|2019 Rugby World Cup: Ireland v Scotland|
|Venue: International Stadium, Yokohama Date: Sunday, 22 September Kick-off: 08:45 BST|
|Coverage: Full commentary on BBC Radio 5 Live, BBC Radio Scotland MW and BBC Radio Ulster; plus text commentary on the BBC Sport website and app. Live on ITV|
It seems that forecasting the weather in Yokohama is a lot easier said than done.
Earlier this week we were told to brace ourselves for a Sunday downpour so biblical that it would even shock nations as familiar with rain as Ireland and Scotland.
Fears were allayed when thunder and lightning graphics were replaced by much more palatable predictions of drizzle and a light breeze, and now there are suggestions that it might not rain at all.
That leaves us approaching Sunday’s kick-off with a cautious optimism that things might actually not be too bad, but a lingering doubt that the heavens will open and all hell will break loose.
You know where I’m going with this. The parallels between predicting Yokohama’s weather and Ireland’s chances at this World Cup are uncanny.
Here is a team that, through a deeply flawed system, find themselves at the top of the world rankings.
It looks great on paper but even the most optimistic fan will know that on current form Ireland are not the world’s best team.
But they probably were 10 months ago.
When the All Blacks came to Dublin last November, Ireland smelled blood.
It just felt different. Coming off the back of a Grand Slam and a series win in Australia the sense wasn’t that Ireland were ready to give New Zealand a real run for their money, it was that Joe Schmidt’s side were ready to beat the undisputed kingpins of the sport. And they did.
From the minute the final whistle went, momentum maintenance was the name of the game.
What has followed in the last 10 months has been a confusing and often concerning offering, littered with the occasional reminder of the undoubted talent within the squad.
For most of the Six Nations you were left wondering what had happened to that chest-beating unit of 2018, as they were bullied by England and Wales, and unimpressive against Scotland and Italy.
Until quite recently, it seemed as though Ireland’s chances of a real run at the World Cup might have slipped away altogether before they touched down in Japan.
However, in two wins over Wales, albeit in warm-up matches, signs of a plan falling into place began to appear.
The relentless defensive line and destructive ball carriers re-emerged while the crucial half-back axis of Conor Murray and Johnny Sexton enjoyed their best outing in a year.
Anxiety and a front-loaded schedule
Ireland’s route to the quarter-finals has been simplified by their fixture list.
On paper their two most difficult assignments come just six days apart in the form of Scotland and Japan.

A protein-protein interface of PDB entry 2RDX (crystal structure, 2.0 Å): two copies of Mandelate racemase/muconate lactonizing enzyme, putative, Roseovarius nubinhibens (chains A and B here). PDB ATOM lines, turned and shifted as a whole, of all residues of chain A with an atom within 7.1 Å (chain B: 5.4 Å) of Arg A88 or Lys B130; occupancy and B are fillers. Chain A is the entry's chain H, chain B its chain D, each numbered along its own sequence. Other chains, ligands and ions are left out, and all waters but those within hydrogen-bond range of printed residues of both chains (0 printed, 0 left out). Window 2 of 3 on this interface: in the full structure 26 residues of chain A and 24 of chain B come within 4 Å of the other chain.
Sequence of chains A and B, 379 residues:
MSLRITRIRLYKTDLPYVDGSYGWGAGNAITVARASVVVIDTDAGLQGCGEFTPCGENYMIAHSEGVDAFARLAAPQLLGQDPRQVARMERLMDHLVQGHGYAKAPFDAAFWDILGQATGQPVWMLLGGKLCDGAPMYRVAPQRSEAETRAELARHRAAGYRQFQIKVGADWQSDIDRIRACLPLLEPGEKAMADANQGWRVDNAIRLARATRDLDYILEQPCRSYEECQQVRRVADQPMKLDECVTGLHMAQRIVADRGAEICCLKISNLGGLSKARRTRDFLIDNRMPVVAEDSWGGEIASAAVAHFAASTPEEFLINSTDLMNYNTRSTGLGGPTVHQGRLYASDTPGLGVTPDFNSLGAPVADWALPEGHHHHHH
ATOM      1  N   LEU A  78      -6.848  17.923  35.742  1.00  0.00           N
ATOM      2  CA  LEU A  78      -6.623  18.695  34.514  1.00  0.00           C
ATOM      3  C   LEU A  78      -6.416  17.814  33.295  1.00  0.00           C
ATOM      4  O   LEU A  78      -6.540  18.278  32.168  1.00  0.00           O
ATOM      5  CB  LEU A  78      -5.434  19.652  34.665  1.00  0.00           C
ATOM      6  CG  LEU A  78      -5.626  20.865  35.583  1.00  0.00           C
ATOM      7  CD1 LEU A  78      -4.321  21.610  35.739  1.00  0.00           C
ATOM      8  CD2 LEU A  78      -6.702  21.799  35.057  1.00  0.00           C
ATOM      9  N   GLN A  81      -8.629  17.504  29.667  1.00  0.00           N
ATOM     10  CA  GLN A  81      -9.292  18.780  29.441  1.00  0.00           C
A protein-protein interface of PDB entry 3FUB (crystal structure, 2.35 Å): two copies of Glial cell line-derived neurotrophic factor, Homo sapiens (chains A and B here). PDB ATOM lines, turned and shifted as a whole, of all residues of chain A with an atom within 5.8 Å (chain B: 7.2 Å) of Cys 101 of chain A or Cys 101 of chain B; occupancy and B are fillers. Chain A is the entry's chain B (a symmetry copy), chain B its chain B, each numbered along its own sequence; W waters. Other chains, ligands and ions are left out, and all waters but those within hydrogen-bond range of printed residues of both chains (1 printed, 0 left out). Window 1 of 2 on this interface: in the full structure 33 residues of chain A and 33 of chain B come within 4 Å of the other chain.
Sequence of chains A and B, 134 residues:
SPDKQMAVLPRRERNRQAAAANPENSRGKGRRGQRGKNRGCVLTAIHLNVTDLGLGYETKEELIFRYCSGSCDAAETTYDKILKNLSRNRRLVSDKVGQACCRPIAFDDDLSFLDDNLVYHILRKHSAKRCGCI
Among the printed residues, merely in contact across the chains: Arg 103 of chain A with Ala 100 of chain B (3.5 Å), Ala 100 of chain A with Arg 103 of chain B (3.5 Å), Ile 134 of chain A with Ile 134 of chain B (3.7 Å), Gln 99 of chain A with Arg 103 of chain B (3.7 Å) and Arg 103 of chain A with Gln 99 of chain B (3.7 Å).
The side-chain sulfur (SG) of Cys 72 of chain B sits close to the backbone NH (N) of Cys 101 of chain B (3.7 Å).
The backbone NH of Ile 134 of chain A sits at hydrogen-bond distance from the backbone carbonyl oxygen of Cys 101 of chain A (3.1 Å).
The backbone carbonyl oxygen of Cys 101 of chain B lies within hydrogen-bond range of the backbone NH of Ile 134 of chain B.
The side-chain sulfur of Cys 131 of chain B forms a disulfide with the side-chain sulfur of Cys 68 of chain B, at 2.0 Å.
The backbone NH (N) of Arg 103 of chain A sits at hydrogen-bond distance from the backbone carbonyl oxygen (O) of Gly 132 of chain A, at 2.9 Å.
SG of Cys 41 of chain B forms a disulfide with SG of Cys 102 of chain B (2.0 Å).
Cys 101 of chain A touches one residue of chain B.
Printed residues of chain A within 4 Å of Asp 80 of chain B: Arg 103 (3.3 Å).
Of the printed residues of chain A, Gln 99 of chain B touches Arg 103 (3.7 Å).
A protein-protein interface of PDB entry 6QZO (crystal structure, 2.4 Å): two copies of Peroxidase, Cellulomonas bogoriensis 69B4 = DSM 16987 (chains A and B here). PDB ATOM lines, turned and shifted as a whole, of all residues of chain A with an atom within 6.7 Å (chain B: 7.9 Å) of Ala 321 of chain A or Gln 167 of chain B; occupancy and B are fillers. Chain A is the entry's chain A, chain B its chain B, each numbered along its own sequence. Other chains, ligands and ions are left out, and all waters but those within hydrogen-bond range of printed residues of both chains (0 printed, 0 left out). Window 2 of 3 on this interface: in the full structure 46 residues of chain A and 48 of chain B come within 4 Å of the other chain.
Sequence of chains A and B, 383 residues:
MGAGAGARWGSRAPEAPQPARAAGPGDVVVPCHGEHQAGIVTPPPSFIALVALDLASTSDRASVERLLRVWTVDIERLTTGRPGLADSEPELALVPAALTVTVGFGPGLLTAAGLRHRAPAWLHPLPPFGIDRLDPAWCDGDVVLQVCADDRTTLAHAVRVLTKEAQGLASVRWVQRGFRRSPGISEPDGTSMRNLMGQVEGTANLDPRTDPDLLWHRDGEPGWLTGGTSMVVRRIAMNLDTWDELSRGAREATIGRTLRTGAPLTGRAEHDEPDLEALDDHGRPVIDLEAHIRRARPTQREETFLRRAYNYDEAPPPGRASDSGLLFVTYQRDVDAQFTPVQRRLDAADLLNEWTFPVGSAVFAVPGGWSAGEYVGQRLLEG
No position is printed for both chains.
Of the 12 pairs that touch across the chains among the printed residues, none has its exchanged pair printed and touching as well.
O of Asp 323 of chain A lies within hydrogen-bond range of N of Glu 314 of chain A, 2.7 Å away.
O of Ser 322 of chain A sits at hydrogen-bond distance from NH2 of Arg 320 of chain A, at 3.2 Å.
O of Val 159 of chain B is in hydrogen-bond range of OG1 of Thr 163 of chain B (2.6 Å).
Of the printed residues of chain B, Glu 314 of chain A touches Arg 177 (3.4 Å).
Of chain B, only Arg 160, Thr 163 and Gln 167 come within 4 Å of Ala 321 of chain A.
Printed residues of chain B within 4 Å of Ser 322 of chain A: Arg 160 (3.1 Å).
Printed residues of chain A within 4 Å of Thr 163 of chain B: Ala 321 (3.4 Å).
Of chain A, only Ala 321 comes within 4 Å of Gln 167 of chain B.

Should Ireland emerge with two wins, it’s likely that key players will be given the bulk of three weeks to rest for a quarter-final with the squad fully expected to see off the challenges of Russia and Samoa.
However, defeat on Sunday would mean Ireland’s campaign instantly becomes a knockout tournament.
The opening assignment is likely to be Ireland’s toughest of the group stages, something that Schmidt made no bones about at Thursday’s team announcement.
Unlike against Canada four years ago, Ireland’s first opponents are much more dangerous than a ‘potential banana skin’.
“There’s probably a little bit more anxiety going into this game than there was last time,” admitted Schmidt.
“[Canada] weren’t as well known to us and they weren’t in tier one.”
In Friday’s tournament opener Japan showed themselves to be the same exciting if slightly chaotic outfit that turned heads in 2015.
Ireland should have enough to comfortably overcome the hosts, but if they arrive in Shizuoka with their World Cup lives on the line, the prospect of facing Japan in front of a deafeningly partisan crowd becomes infinitely more daunting.
A quarter-final hoodoo
No coach in any sport will give the impression that they are looking beyond their next task, and Russia and Samoa will rightfully be given forensic attention in the build-up to Ireland’s two final pool games.
But Ireland advancing to the last eight is an expectation, not an achievement.
After all they’ve made it to the World Cup quarter-finals seven times in eight attempts.
But not once have they gone beyond it.
In the last two tournaments Ireland have made what looked like statement wins, against Australia in 2011 and France in 2015, as they progressed undefeated through the group stage only to falter at the first knockout hurdle.
Barring a seismic shock in Pool B, Ireland will have to face New Zealand or South Africa if they wish to break their quarter-final hoodoo.
But let’s not get ahead of ourselves by previewing a potential game that may or may not happen four weeks from now.
Irish fragility exposed this year
On the eve of Ireland’s biggest game for four years, a two-year sample size proves that in top gear they can beat any team.
Not in a one-off kind of way either, this squad of players has defeated every tier one nation since the beginning of 2018.
There have also been multiple times of late where a fragility that runs through the team has been ruthlessly exposed, particularly in heavy Six Nations defeats by England and Wales which showed a concerning inability to recover from a poor start.
The Irish fans that have travelled to Yokohama have mostly arrived with an apprehensive optimism for what lies ahead.
Most have brought their sunglasses, but have also packed an umbrella just in case.